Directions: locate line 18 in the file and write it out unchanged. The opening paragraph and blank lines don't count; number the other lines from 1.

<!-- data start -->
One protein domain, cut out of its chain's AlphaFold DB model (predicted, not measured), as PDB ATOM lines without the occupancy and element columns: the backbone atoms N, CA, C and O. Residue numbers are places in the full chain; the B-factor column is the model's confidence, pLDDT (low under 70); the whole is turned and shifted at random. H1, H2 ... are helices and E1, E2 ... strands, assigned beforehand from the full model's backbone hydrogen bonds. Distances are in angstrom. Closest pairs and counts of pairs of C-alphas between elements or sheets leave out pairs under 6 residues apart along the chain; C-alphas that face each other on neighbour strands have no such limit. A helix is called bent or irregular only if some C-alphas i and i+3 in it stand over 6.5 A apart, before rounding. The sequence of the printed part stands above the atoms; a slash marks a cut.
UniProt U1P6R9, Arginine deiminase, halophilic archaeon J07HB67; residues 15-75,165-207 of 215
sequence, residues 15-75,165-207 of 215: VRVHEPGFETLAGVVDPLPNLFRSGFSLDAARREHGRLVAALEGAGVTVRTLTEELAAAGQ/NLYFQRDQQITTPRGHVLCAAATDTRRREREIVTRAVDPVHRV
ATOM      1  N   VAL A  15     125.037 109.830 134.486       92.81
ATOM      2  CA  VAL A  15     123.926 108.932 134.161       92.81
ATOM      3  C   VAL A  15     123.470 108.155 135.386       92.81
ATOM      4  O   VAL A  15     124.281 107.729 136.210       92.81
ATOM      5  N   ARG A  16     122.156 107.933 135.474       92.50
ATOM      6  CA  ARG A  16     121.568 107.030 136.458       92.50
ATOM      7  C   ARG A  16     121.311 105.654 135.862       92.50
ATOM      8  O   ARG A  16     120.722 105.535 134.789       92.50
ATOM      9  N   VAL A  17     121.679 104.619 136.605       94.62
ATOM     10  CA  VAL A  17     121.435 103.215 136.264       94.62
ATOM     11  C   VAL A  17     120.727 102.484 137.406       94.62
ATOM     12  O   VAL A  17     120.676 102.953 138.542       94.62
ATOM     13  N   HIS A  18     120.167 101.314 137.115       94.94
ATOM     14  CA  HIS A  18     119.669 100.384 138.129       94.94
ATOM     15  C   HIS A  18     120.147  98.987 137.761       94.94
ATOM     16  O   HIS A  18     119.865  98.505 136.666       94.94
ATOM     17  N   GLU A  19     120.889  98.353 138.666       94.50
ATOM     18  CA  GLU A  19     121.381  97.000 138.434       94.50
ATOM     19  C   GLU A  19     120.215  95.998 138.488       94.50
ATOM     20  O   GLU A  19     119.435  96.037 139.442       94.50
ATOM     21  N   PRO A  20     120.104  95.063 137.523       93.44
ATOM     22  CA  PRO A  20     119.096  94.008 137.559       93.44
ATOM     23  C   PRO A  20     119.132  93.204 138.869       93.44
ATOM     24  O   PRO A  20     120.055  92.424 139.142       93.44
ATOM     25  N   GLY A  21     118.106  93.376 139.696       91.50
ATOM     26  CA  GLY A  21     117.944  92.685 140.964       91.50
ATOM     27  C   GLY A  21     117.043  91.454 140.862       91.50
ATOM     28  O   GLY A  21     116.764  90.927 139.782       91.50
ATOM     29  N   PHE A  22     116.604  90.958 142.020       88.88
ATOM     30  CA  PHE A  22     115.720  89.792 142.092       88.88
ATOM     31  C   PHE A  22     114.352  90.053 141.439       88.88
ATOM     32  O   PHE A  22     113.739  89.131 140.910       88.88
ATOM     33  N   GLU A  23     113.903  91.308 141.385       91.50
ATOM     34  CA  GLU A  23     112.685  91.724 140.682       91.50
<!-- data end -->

ATOM     16  O   HIS A  18     119.865  98.505 136.666       94.94